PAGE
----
2007 = 253,000

 

In any case, it's very rare that employment has surpassed domestic population growth.  

I'm going to sleep on this one and revisit in the morning.

You must have Javascript enabled to use this form.

diverging data

Yeah, my Borjas textbook is 2nd edition, which means the graphs are quite dated. I still think his explanation is bogus. ;)

Does Roberts have detailed analysis? I've just read his opinion pieces which are more overview on how the United States is being sold down the river vs. more of the Academic like analysis stuff. He's an economist so obviously he could wipe out the details.

You must have Javascript enabled to use this form.

The issue is

that the Borjas text uses the labor participation rate, while this uses the employment to population rate.

The labor participation excludes the institutionalized population, aka prisoners and the like.

You must have Javascript enabled to use this form.

Boirjas, Prisoners, Military, Institutionalized

I think Borjas is partially correct when observing the historical data. Disability, Social Security, OSHA have changed the equation, back when men where the primary providers, men simply worked themselves to death, or were killed on the job.

Also, welfare may have become more socially acceptable through the generations, however welfare is no longer available to able bodied single men. I don't think that these reasons address the more recent decline in men's employment.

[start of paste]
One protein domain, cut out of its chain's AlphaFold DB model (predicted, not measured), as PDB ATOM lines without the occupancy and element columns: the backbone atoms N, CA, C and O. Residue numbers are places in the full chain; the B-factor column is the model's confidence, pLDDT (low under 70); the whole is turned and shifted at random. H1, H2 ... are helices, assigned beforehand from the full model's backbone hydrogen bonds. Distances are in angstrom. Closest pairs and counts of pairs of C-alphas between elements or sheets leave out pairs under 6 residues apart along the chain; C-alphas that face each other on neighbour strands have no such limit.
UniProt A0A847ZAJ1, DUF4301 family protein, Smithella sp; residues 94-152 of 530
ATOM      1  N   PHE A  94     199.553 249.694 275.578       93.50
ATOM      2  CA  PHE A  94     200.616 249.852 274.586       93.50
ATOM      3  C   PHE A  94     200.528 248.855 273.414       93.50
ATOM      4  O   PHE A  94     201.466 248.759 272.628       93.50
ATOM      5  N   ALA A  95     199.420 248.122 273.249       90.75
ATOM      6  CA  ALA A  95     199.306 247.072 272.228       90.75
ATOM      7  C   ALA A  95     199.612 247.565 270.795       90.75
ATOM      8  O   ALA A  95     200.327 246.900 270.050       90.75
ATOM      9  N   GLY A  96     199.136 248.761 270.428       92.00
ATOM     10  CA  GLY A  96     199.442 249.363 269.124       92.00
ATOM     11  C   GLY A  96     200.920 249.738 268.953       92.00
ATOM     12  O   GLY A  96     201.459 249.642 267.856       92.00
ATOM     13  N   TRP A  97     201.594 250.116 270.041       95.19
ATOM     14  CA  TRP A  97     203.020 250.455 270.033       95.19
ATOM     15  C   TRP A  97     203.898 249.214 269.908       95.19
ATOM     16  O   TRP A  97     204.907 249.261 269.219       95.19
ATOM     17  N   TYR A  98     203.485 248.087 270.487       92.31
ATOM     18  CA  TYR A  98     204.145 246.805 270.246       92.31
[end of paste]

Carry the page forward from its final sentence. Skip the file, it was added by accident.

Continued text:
The inclusion of prisoners appears to be incorrect???

Perhaps the following definition of the Civilian noninstitutional population hasn't been updated? This is the second comment reference to the incarcerated as being included in the population survey.

Alternately, when using the Labor Force Participation Rate, NILF (not in the labor force) and discouraged workers are not included. "Labor Force" strictly is defined as the employed plus the unemployed (U-3).

Civilian noninstitutional population (Current Population Survey):

Included are persons 16 years of age and older residing in the 50 States and the District of Columbia who are not inmates of institutions (for example, penal and mental facilities, homes for the aged), and who are not on active duty in the Armed Forces.

Labor force (Current Population Survey)
The labor force includes all persons classified as employed or unemployed in accordance with the definitions contained in this glossary.

You must have Javascript enabled to use this form.